Statistical methods

All data analyses employed the SPSS 26.0 software, and data are presented as the mean ± standard deviation. Inter-group variable comparisons were carried out via the paired sample and independent-simple t tests. Categorical data were assessed via the χ2 and Fisher exact tests. Univariate analysis compared between the two groups. Significant indicators from the univariate analysis were entered into multivariate analysis to identify stand-alone reoperation risk factors. P < 0.05 was set as the significance threshold.

Results

Demographics

Table 1 summarizes Group A and Group B patient information. According to PLIF involving different segments, seventy-two patients were grouped into Group A (L5-S1 PLIF) with 28 male patients and 44 female patients. In addition, seventy-six patients were grouped into Group B (L4-S1 PLIF), with 34 male patients and 42 female patients. All participants completed a minimum of 36 months of follow-up, with Group A completing 57.15 ± 10.12 months, and Group B 59.17 ± 9.65 months. No obvious differences were evident in patient age, gender, body mass index (BMI), subcutaneous fat index (SFI), bone mineral density (BMD), meyerding grade, L4-5 asLDH grade, and follow-up times of patients in Groups A and B (P > 0.05).

Table 1 The demographic data of groups

Evaluation of intra-rater and inter-rater reliability

Table 2 lists inter-observer and intra-observer intraclass correlation coefficient (ICC) values. The ICC values showed excellent agreement (> 0.9) for all measurements. None of the differences were statistically significant.

Table 2 Inter-observer and intra-observer intraclass correlation coefficients for all sagittal alignment parameters

Radiographic prognosis

Table 3 lists the radiographic prognoses of Groups A and B. The LL, SL, PT, SS, PI-LL and SD post operation demonstrated great improvements, relative to the corresponding preoperative values in both groups (P < 0.05). Relative to Group A, Group B exhibited markedly better LL, SL PI-LL and PT outcomes at the final follow-up (P < 0.05). Likewise, the postoperative SD was better in Group B versus A (P < 0.05). No discernible differences were observed in other parameters between the two groups.

Table 3 The radiographic data of groups

Functional prognoses

Table 4 summarizes the functional prognoses of Groups A and B. The postoperative VAS and ODI were markedly different, relative to the corresponding preoperative values in both groups (P < 0.05). Moreover, the final follow-up VAS and ODI showed considerably elevated scores in Group A versus B (P < 0.05). In fact, twenty-five Group A patients experienced such severe L4-5 LDH-related pain symptoms at the final follow-up that they were indicated for reoperation. Hence, the Group A reoperation rate was 34.72%. Interestingly, no patients from Group B underwent reoperation. Therefore, the Group A reoperation rate was markedly elevated, compared to Group B (P < 0.05).

Table 4 The functional outcomes of groups

Univariate logistic regression analysis of risk factors

Table 5 shows the univariate logistic regression analysis of risk factors. The result shows significant differences in L4-5 asLDH grade (OR = 0.117, P < 0.05, 95%CI = 0.025–0.557), pre-SL (OR = 0.624, P < 0.05, 95%CI = 0.463–0.841), pre-LL (OR = 0.791, P < 0.05, 95%CI = 0.681–0.920), pre-ODI (OR = 1.148, P < 0.05, 95%CI = 0.995–1.148).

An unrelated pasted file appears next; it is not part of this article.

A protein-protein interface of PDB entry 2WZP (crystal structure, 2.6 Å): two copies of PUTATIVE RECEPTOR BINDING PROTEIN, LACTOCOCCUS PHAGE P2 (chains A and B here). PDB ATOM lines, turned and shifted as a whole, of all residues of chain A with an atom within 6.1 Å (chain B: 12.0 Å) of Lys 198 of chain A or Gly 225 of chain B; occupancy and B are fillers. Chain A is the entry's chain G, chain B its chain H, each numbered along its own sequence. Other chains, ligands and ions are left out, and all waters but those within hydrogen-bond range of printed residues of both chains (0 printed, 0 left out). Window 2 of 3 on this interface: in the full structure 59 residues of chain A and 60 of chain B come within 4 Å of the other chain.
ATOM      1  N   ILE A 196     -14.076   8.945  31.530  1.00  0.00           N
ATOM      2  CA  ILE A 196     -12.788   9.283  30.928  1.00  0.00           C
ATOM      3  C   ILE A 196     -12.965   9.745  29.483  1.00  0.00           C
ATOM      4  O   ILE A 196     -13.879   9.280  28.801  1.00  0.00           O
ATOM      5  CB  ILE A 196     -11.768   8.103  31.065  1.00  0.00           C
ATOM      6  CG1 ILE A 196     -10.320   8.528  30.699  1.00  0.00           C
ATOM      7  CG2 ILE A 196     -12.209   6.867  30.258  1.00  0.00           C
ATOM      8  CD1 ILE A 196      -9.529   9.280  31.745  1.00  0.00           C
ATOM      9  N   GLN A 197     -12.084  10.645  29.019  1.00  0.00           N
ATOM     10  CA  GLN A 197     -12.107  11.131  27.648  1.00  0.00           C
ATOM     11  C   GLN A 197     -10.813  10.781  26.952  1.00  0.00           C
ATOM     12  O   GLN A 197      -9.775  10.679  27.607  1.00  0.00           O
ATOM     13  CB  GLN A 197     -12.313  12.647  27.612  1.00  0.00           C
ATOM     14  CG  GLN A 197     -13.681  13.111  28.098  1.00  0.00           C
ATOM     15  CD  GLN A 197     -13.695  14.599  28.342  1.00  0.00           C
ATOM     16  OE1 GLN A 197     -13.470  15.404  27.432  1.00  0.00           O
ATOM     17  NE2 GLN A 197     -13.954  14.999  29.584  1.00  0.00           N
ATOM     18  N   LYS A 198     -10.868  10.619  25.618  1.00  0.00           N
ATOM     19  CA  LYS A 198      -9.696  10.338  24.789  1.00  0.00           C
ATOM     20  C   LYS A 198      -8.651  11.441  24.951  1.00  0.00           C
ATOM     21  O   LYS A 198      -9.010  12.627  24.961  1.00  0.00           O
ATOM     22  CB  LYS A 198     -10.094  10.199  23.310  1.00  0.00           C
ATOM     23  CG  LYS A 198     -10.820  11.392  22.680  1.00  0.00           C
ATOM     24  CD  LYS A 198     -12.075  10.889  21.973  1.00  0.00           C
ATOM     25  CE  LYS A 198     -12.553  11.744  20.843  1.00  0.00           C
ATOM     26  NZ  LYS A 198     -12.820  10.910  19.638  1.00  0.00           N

Table 5 Univariate logistic regression analysis for reoperation after surgery

Multivariate logistic regression analysis of risk factors

Table 6 reveals the results of multivariate analyses, with reoperation as the dependent, and SFI, L4-5 asLDH grade, pre-SL, pre-LL, and pre-ODI as the independent variable. The results show that L4-5 asLDH grade (OR = 0.124, P < 0.05, 95%CI = 0.022–0.708) was a strong stand-alone indicator of reoperation, whereas pre-SL (OR = 0.605, P < 0.05,95% CI = 0.605–0.414) and pre-LL (OR = 0.830, P < 0.05, 95%CI = 0.700–0.984) were protective factors for reoperation.

Table 6 Multivariate Logistic regression analysis for reoperation after surgery

Discussion

Isthmic spondylolisthesis, brought on by a pars interarticularis fracture, involves the forward movement of one vertebral body relative to adjacent vertebral bodies. Initial treatment includes oral anti-inflammatory drugs and physical therapy. If radiculopathy is predominant, transforaminal epidural injection of corticosteroids may provide temporary relief [19]. It has been reported that bilateral transforaminal epidural steroid injections provided 54.39 ± 34.31% pain relief in patients with IS [20]. Although it has also been reported that only 31.3% of patients with IS chose to have surgery in 3-years follow-up after comprehensive nonsurgical treatment, surgery is indicated for patients with persistent symptoms despite nonoperative or interventional injection treatments, and for patients with significant or progressive neurologic deficits [19, 21]. There are also many studies that show that surgery tends to yield better patient-reported health-related outcomes compared with nonoperative management for patients with lumbar isthmic spondylolisthesis[22,23,24]. Owing to the instability and stress alteration of the sliding segment, the stress and shear force on the upper disc becomes enhanced, thus, resulting in ASD. In the meantime, studies revealed that fusion surgery, particularly, those in combination with laminectomy, accelerate adjacent disc degeneration [25]. This may be due to the increased stiffness of the fusion segment, which results in a rise in compensatory motion of the adjacent mobile segment, which, in turn, produces an enhanced load on the posterior facet joint [26,27,28]. Motion segment instabilities result from a rupture of the posterior ligamentous complex following laminectomy, which, in turn, accelerates adjacent disc degeneration [29, 30]. A study by Wu et al. revealed that when encountering asLDH, there is a high possibility of reoperation post surgery, regardless of the type of surgery (for example, open fusion or minimally invasive non-fusion) [31]. Surgeons often face a challenge regarding L5-S1 IS associated with the L4-5 asLDH. On one hand, if asLDH is left untreated, there is a high probability that symptoms may appear shortly after surgery, thus requiring a reoperation. On the other hand, double-level surgery poses greater risks, costs, and postoperative complications. This investigation retrospectively analyzed the sagittal balance and functional outcomes following both L4-S1 and L5-S1 PLIF surgeries.